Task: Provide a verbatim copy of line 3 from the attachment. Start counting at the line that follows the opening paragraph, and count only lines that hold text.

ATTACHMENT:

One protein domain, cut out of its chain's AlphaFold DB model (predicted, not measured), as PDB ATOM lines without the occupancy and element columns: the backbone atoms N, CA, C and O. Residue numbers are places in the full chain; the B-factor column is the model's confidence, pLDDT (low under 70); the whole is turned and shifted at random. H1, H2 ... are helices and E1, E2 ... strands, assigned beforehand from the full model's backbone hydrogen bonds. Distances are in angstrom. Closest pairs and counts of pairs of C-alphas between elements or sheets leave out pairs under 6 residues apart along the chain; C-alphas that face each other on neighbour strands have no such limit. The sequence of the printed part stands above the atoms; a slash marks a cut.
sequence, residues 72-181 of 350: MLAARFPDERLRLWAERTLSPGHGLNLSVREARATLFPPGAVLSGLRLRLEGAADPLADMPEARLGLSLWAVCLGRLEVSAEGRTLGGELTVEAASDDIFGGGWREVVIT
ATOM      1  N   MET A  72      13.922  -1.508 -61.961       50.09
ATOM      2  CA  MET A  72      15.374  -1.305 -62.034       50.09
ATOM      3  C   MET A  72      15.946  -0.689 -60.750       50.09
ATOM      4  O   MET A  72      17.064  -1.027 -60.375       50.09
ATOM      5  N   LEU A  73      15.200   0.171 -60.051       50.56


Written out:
ATOM      2  CA  MET A  72      15.374  -1.305 -62.034       50.09